North Korea Raises the Stakes with Sixth Nuclear Test
On the radar: Aftermath of Kim’s sixth nuclear test; Security Council weighs fuel cut-off; Tensions rising between Moon and Trump; North Korea’s threats no longer unimaginable; Iran Deal proving its worth
What now for North Korea? - “Over the weekend, North Korea conducted its sixth nuclear test, claiming it had detonated a thermonuclear bomb for the first time. The regime in Pyongyang has been signaling for months its intent to unveil such a weapon, and American experts are now coming to grips with what was once an ‘unthinkable’ scenario — that North Korea may pose a credible nuclear threat to the U.S. mainland,” writes Ishaan Tharoor for The Washington Post. “U.S. officials will focus this week on extending the already tight regime of international sanctions further, possibly seeking to cut oil exports to North Korea and curb Pyongyang's ability to send cheap North Korean laborers to neighboring China and Russia.”
--“It's unclear whether Moscow and Beijing would go along with such punitive measures at the Security Council, though neither country ruled out new sanctions on Monday. But both the Chinese and Russian ambassadors to the United Nations reiterated that diplomacy and dialogue — not simply sanctions — were essential to calming tensions.” For the full article, click here.
Haley: "exhaust all diplomatic options" - “The Trump Administration, warning that North Korea is ‘begging for war,’ is pressing China and other members of the United Nations Security Council to cut off all oil and other fuels to the country. The effort, which senior administration officials described as a last best chance to resolve the standoff with the North using sanctions rather than military means, came as South Korean officials said Monday that they had seen evidence that North Korea may be preparing another test, likely of an intercontinental ballistic missile,” write David E. Sanger and Choe Sang-Hun for The New York Times.
--“‘We have kicked the can down the road long enough,’ [American ambassador to the United Nations Nikki Haley] told the council in an emergency meeting. ‘There is no more road left.’ Ms. Haley did not threaten unilateral military action by Washington or repeat the president’s statement on Twitter that South Korea’s effort to engage the North directly was a form of ‘appeasement.’ She said instead that ‘the time has come for us to exhaust all of our diplomatic means before it’s too late.’” For the full article, click here.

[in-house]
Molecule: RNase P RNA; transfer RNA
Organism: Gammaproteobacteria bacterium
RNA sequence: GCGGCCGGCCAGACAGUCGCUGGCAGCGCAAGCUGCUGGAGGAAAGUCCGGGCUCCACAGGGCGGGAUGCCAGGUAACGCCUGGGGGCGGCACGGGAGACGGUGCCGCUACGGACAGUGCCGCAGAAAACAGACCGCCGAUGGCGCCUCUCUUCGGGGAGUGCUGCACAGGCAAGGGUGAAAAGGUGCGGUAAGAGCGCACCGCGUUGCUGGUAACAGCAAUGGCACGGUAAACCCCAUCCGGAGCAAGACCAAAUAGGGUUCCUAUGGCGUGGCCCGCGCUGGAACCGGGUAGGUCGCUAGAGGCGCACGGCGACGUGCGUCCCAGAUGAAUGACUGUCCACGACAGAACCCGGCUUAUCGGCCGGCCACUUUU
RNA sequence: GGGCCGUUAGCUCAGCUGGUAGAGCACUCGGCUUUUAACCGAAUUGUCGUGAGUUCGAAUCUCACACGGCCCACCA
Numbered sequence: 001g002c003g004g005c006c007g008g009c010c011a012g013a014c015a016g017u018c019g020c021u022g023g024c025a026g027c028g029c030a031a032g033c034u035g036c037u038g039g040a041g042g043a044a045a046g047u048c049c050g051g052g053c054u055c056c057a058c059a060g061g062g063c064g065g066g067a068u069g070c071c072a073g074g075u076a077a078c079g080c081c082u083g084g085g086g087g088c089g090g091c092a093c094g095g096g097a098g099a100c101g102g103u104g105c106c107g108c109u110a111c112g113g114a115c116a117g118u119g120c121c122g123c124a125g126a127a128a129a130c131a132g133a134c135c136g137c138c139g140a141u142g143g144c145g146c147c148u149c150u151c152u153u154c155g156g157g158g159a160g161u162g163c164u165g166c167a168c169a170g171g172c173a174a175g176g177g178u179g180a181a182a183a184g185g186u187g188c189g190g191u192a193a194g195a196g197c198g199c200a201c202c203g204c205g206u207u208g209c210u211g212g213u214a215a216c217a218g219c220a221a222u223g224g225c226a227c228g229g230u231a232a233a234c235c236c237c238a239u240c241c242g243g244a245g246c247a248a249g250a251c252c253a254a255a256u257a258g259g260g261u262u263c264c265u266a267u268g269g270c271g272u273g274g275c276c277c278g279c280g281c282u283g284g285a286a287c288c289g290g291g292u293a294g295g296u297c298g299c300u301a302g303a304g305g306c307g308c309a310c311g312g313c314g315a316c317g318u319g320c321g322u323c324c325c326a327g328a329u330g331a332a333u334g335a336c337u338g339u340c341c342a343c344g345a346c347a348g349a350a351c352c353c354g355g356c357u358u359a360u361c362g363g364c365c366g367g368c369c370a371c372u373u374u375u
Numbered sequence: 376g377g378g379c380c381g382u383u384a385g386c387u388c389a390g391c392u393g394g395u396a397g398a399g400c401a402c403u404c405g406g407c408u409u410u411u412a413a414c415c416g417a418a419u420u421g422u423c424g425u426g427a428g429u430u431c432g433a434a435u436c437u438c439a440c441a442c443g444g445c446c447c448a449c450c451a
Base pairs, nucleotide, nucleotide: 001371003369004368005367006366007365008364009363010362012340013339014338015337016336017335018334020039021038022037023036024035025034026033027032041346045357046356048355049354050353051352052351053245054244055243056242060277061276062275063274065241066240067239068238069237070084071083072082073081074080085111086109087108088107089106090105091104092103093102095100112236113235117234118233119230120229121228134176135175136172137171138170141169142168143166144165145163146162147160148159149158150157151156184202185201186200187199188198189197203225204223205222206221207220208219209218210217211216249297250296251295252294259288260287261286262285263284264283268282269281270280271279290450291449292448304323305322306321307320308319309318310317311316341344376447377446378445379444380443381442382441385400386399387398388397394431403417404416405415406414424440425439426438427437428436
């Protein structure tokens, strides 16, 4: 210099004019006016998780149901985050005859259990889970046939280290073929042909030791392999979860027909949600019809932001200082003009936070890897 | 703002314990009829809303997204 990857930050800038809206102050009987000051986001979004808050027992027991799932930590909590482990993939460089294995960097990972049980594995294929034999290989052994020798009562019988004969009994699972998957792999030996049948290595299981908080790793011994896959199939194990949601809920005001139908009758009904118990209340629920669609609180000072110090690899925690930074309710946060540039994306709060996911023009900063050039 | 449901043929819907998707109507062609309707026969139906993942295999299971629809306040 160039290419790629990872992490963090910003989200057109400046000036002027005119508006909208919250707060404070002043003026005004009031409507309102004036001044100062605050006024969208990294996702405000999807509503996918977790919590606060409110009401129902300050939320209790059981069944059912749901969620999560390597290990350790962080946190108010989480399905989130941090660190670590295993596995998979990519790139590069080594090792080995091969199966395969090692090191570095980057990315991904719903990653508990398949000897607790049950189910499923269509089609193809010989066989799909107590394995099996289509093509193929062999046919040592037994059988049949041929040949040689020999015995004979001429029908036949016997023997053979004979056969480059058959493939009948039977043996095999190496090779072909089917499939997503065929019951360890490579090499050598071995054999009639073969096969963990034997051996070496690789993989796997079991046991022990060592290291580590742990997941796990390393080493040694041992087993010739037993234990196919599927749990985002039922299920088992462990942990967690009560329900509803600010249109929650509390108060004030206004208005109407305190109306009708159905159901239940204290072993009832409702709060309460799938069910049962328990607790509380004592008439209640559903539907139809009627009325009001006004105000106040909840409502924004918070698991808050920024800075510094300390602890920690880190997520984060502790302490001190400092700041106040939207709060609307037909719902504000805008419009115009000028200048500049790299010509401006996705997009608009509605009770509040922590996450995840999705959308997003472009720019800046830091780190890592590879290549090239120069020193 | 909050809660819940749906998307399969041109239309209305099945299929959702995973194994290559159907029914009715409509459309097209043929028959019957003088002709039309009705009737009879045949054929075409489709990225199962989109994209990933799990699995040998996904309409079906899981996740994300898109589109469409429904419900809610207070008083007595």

See also - “What’s left to sanction in North Korea after its big nuclear test?” by Jethro Mullen for CNN Money here.
Ploughshares in the news - Ploughshares President Joe Cirincione was on CNN this weekend talking North Korean technological advances with Brian Todd here. He was also on the Bill Press show this morning discussing the North Korean hydrogen bomb test here.
Tensions tempered by arms sales - “U.S. President Donald Trump agreed to support billions of dollars in new weapons sales to South Korea after North Korea’s largest nuclear test, while his ambassador to the United Nations said the U.S. would seek the strongest possible sanctions against Kim Jong Un’s regime,” write Shinhye Kang, Seyoon Kim and Erik Wasson for Bloomberg Politics. “Trump ‘provided his conceptual approval’ for South Korea to buy ‘many billions of dollars’ worth of military weapons and equipment’ from the U.S.”
--“Trump, who reportedly threatened over the weekend to pull out of the U.S.-South Korea trade agreement, had taken aim on Sunday at President Moon’s administration. South Korea is finding its ‘talk of appeasement with North Korea will not work,’ he said on Twitter. In response, Moon’s office said war shouldn’t be repeated and that South Korea and its allies ‘will pursue the denuclearization of the Korean peninsula through peace.’ … The tensions between the allies comes as Trump’s administration looks to convince China and Russia to support stronger sanctions against North Korea.” For the full article, click here.
See also - “U.S. to continue deployment of defense assets to Korea: Pacific Fleet chief” by Lee Chi-dong for Yonhap News here.